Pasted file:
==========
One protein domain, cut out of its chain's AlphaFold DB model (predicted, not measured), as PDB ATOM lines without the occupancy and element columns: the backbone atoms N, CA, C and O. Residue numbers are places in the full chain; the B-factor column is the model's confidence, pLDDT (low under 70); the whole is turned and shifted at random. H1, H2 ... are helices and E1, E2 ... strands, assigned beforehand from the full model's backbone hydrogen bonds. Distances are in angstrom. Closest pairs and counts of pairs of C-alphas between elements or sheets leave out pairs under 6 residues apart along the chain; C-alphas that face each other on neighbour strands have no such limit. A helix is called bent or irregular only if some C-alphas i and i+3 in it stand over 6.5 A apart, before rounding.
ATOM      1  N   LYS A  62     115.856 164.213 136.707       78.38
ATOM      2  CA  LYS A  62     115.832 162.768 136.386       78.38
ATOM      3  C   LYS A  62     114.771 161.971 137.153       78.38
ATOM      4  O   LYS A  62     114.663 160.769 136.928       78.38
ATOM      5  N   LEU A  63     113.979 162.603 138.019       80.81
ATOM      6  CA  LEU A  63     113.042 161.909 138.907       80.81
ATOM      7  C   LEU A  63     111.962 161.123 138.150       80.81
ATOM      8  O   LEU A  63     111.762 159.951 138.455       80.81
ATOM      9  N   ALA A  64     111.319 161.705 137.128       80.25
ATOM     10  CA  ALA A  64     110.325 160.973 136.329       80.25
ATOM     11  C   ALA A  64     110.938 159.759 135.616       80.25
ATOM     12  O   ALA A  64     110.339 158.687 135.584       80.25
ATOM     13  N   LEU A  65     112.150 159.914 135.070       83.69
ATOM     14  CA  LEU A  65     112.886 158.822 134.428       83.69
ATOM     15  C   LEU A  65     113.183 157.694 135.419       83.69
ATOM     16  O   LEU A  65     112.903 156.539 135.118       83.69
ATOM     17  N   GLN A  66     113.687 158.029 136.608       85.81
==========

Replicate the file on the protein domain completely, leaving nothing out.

One protein domain, cut out of its chain's AlphaFold DB model (predicted, not measured), as PDB ATOM lines without the occupancy and element columns: the backbone atoms N, CA, C and O. Residue numbers are places in the full chain; the B-factor column is the model's confidence, pLDDT (low under 70); the whole is turned and shifted at random. H1, H2 ... are helices and E1, E2 ... strands, assigned beforehand from the full model's backbone hydrogen bonds. Distances are in angstrom. Closest pairs and counts of pairs of C-alphas between elements or sheets leave out pairs under 6 residues apart along the chain; C-alphas that face each other on neighbour strands have no such limit. A helix is called bent or irregular only if some C-alphas i and i+3 in it stand over 6.5 A apart, before rounding.
ATOM      1  N   LYS A  62     115.856 164.213 136.707       78.38
ATOM      2  CA  LYS A  62     115.832 162.768 136.386       78.38
ATOM      3  C   LYS A  62     114.771 161.971 137.153       78.38
ATOM      4  O   LYS A  62     114.663 160.769 136.928       78.38
ATOM      5  N   LEU A  63     113.979 162.603 138.019       80.81
ATOM      6  CA  LEU A  63     113.042 161.909 138.907       80.81
ATOM      7  C   LEU A  63     111.962 161.123 138.150       80.81
ATOM      8  O   LEU A  63     111.762 159.951 138.455       80.81
ATOM      9  N   ALA A  64     111.319 161.705 137.128       80.25
ATOM     10  CA  ALA A  64     110.325 160.973 136.329       80.25
ATOM     11  C   ALA A  64     110.938 159.759 135.616       80.25
ATOM     12  O   ALA A  64     110.339 158.687 135.584       80.25
ATOM     13  N   LEU A  65     112.150 159.914 135.070       83.69
ATOM     14  CA  LEU A  65     112.886 158.822 134.428       83.69
ATOM     15  C   LEU A  65     113.183 157.694 135.419       83.69
ATOM     16  O   LEU A  65     112.903 156.539 135.118       83.69
ATOM     17  N   GLN A  66     113.687 158.029 136.608       85.81